Redeveloping one of Mumbai's 'slums'
This work explored metropolitan urban development plans and visions aimed at upgrading and/or redeveloping informal settlements in Mumbai. I examined the case of Dharavi, a neighbourhood often touted as 'Asia's largest slum'. Investigations were grounded in policy and discourse analysis, as well as interviews and focus groups with residents associations, local activists, and community leaders.
The purpose of the project was to assess the potential for local residents in Dharavi to participate in the redevelopment of their neighbourhoods. I found that participation in the planning process was being undermined by wider speculative pressures to open up Mumbai's 'informal' spaces to investors and developers.
'Global visions', local disruptions
Future city visions proposed a 'slum free' Mumbai by 2020. The 'Dharavi Redevelopment Project', a plan to redevelop the 500 acre community, would involve a market-led approach, focusing on producing high quality housing and retail space. Such developments would benefit a certain bracket of consumers, but would simultaneously destroy local communities and dislocate most of Dharavi's residents.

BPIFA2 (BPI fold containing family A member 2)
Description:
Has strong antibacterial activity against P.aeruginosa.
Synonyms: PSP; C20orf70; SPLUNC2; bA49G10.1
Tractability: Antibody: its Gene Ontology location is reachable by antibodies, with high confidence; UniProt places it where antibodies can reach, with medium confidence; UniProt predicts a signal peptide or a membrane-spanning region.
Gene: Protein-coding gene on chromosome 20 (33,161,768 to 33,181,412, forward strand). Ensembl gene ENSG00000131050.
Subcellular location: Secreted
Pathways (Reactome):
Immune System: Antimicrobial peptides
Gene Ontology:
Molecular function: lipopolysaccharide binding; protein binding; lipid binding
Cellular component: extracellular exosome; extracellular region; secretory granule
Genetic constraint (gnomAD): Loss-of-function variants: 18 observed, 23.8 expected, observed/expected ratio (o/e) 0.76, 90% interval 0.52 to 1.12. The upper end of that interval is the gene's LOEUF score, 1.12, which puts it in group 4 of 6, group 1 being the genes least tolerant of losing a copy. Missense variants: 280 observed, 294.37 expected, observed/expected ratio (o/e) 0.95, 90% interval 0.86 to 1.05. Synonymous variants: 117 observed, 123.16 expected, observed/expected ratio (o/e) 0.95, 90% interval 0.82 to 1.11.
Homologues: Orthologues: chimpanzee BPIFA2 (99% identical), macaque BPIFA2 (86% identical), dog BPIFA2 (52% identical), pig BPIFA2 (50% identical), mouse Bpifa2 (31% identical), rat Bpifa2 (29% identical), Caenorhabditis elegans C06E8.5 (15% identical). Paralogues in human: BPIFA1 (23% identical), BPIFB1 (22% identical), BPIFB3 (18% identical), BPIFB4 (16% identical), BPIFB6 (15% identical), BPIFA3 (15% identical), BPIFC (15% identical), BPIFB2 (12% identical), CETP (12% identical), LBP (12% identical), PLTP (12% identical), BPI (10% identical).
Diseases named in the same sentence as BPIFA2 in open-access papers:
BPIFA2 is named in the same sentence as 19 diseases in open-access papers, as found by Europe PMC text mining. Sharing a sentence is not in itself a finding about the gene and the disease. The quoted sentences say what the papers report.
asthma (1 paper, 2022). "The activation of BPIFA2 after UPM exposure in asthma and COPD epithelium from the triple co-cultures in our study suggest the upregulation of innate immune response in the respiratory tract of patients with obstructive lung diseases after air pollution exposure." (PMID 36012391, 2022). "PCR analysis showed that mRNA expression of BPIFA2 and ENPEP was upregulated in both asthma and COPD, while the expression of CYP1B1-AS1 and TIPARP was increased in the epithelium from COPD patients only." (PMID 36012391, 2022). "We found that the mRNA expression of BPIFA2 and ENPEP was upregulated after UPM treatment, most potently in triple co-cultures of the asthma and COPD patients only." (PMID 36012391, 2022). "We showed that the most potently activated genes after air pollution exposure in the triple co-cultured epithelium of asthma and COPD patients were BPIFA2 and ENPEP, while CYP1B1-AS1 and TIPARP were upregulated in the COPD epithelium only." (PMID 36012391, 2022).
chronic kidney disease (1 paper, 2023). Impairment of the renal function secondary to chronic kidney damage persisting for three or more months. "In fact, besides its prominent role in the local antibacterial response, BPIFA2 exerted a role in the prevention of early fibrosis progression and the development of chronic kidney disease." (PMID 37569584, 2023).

Overlooking hyper-productive, multi-use spaces
The proposal to redevelop Dharavi fails to appreciate its significance as a ‘hyper-productive’ space within Mumbai. Later work with the URBZ research and action group demonstrated that Dharavi is a symbolic representation of the efficiency that can be achieved through heavily ’mixed-use’ spaces. This concept has been further developed and advanced by Matias Echanove and Rahul Srivastava, founders of the Institute of Urbanology.
Erosion of property rights, citizenship
Mumbai's aspirations to become a 'global city' have eroded the rights of the urban poor. The participatory role of Mumbai’s slum dwellers in the drawn out delivery of the city’s ‘global vision’ has been undermined by the same global pressures that have demanded that Dharavi be ‘redeveloped’.